Project Status

Project Type:  Protected Spring

Regional Program: Western Kenya WaSH Program

Impact: 330 Served

Project Phase:  In Service - Aug 2021

Functionality Status:  Functional

Last Checkup: 04/04/2024

Project Features

Click icons to learn about each feature.

"I am a child from this community, and the issues that I have been experiencing from this water point are really making my soul not happy to stay in this community. The poor health state is really a big problem that contributes to poor performance in school. As a pupil, I lack proper sanitation facilities [at home]. The spring has also wasted time and contributed to absenteeism among pupils as a result of collecting water due to overcrowding during the morning hours and evening. This is caused by the lack of a pipe to access water. Lastly, it's because of the waterborne infections which also affects our own parents in terms of financial constraints as the little money they have is being used on medication."

Teenager Chrisiston, quoted above, is very concerned for his future and that of the rest of his community due to their reliance on the dirty water from Reuben Endeche Spring. In the Luyeshe North Community, 330 people depend on this spring as their main water source, but they are consuming contaminated water.

"Water is life, and personally it has taken time to accept that I am using this source. One reason is that I lack alternative ways of acquiring safe water for consumption. This affects my family as we dig in our pockets to cater to medication and being the fact I am the breadwinner, it becomes a challenge in supporting my family," said 46-year-old farmer and father Soita Lukoye.

The spring was once partially protected but it was not done to standard and it quickly fell apart. Today, remnants of old concrete and stonework remain, but water escapes down the entire face of the access point. Plants have totally encroached on the spring, covering where people must press a small jug up against the wall to collect water, then pour that into their larger jerrycan. Below, the ground is a constant pool of water, mud, and slippery rocks which community members try to stand on to avoid the pooled water. Sometimes, they slip into the water anyway.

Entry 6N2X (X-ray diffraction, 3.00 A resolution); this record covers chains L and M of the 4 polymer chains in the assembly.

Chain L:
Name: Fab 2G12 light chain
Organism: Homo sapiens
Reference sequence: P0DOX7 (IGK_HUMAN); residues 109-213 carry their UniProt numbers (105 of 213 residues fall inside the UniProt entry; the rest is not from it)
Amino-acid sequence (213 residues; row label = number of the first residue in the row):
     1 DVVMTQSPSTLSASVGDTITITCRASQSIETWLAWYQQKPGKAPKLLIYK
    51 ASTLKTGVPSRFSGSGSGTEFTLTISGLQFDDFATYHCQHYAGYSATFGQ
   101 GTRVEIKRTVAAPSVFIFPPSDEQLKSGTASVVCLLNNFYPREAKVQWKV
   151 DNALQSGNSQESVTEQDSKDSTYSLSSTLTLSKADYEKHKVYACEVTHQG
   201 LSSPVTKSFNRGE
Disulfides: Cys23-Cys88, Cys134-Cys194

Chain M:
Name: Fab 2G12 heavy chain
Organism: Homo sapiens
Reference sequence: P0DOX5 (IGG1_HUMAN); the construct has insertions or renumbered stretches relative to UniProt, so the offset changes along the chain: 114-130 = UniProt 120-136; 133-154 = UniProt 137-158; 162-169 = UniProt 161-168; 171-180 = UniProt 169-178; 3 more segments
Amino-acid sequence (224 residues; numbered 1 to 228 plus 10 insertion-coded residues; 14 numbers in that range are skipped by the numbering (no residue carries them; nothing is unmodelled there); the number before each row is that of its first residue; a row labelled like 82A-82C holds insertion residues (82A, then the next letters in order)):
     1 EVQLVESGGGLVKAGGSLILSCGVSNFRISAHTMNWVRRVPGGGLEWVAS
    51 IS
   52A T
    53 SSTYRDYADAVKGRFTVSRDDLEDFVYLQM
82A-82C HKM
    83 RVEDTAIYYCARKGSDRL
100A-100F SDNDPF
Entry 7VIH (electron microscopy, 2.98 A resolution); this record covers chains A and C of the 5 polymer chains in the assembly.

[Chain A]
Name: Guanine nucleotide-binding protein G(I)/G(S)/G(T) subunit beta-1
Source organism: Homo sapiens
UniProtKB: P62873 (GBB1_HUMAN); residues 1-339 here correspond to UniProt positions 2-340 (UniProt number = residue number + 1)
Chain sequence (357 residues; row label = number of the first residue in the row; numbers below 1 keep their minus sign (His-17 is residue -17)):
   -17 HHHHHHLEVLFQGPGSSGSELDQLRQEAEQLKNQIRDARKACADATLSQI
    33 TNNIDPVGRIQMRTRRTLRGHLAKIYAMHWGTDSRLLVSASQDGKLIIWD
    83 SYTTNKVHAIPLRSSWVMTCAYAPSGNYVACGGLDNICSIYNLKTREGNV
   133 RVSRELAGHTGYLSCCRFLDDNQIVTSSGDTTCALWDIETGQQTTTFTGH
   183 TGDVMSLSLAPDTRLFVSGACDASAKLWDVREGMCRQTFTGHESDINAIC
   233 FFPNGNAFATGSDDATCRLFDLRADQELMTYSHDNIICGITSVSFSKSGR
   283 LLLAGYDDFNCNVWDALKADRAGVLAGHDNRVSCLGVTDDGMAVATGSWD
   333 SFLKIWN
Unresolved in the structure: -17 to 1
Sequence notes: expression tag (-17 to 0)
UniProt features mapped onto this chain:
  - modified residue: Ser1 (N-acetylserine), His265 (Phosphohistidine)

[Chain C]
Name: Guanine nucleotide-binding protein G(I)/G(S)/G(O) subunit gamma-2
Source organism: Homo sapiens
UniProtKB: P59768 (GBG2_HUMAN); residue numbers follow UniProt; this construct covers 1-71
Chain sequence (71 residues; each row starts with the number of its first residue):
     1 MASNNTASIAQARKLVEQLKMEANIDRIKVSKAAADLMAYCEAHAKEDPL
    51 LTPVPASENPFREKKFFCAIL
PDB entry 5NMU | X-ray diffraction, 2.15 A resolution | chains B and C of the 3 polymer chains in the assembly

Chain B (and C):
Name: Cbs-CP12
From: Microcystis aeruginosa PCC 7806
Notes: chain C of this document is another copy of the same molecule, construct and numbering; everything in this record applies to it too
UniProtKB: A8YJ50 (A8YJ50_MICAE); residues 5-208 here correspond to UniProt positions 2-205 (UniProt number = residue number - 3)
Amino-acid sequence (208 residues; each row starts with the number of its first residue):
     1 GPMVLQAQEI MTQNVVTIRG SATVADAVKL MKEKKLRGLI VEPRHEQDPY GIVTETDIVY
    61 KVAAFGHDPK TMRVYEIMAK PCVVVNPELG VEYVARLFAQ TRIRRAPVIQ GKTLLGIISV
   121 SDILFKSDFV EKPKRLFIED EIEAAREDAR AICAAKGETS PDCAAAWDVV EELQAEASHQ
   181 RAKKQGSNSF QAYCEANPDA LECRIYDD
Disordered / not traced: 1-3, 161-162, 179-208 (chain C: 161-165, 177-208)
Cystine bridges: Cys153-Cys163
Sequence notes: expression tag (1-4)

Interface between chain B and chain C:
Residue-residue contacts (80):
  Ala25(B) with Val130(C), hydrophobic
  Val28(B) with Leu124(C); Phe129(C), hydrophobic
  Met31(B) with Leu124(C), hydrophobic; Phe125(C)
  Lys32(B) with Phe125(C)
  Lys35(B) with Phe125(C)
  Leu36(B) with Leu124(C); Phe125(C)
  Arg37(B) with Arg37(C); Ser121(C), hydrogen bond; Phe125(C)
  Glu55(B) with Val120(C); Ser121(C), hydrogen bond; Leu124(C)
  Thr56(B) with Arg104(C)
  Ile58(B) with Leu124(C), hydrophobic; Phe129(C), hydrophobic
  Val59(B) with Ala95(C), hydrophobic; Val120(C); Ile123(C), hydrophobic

Because the spring was not fully protected and water now runs down the open wall, the water is highly contaminated. The primary pollutants include farm chemicals, animal waste, and soil that mix with the spring water as runoff seeps into the ground. Additionally, sometimes the vines growing down the spring dip into people's jugs as they press them against the wall. Animal waste was visibly scattered around the water source at the time of our visit, and the water coming from the spring gave off a bad odor.

It is clear enough that the water from Reuben Endeche Spring is not safe for either consumption or domestic use in chores like washing dishes or watering animals, but there is no other water source nearby. Community members reported a high rate of water-related illnesses among families who depend on this spring, especially among children and the elderly. Malaria is also common due to the stagnant water at the spring which serves as an excellent breeding ground for the mosquitoes that carry the disease. Even skin rashes have been reported, which is why some people forego daily baths with this water - and as a result among students, prevents them from attending school due to their poor state of personal hygiene, as Chrisiston mentioned.